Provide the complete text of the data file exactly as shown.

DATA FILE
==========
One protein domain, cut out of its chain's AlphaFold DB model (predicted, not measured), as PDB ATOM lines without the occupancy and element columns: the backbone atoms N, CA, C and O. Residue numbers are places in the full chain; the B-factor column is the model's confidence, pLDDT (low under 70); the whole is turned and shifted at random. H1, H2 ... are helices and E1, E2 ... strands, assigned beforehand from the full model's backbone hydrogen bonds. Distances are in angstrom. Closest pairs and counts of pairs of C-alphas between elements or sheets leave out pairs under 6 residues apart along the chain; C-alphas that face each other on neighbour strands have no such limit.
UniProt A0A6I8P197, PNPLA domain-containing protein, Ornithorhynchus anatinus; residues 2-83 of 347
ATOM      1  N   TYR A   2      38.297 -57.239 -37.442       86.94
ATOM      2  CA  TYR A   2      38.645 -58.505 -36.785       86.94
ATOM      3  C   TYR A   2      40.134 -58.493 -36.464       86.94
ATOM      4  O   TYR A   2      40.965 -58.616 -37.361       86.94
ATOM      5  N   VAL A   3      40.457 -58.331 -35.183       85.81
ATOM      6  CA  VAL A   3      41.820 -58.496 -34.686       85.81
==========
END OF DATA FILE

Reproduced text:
One protein domain, cut out of its chain's AlphaFold DB model (predicted, not measured), as PDB ATOM lines without the occupancy and element columns: the backbone atoms N, CA, C and O. Residue numbers are places in the full chain; the B-factor column is the model's confidence, pLDDT (low under 70); the whole is turned and shifted at random. H1, H2 ... are helices and E1, E2 ... strands, assigned beforehand from the full model's backbone hydrogen bonds. Distances are in angstrom. Closest pairs and counts of pairs of C-alphas between elements or sheets leave out pairs under 6 residues apart along the chain; C-alphas that face each other on neighbour strands have no such limit.
UniProt A0A6I8P197, PNPLA domain-containing protein, Ornithorhynchus anatinus; residues 2-83 of 347
ATOM      1  N   TYR A   2      38.297 -57.239 -37.442       86.94
ATOM      2  CA  TYR A   2      38.645 -58.505 -36.785       86.94
ATOM      3  C   TYR A   2      40.134 -58.493 -36.464       86.94
ATOM      4  O   TYR A   2      40.965 -58.616 -37.361       86.94
ATOM      5  N   VAL A   3      40.457 -58.331 -35.183       85.81
ATOM      6  CA  VAL A   3      41.820 -58.496 -34.686       85.81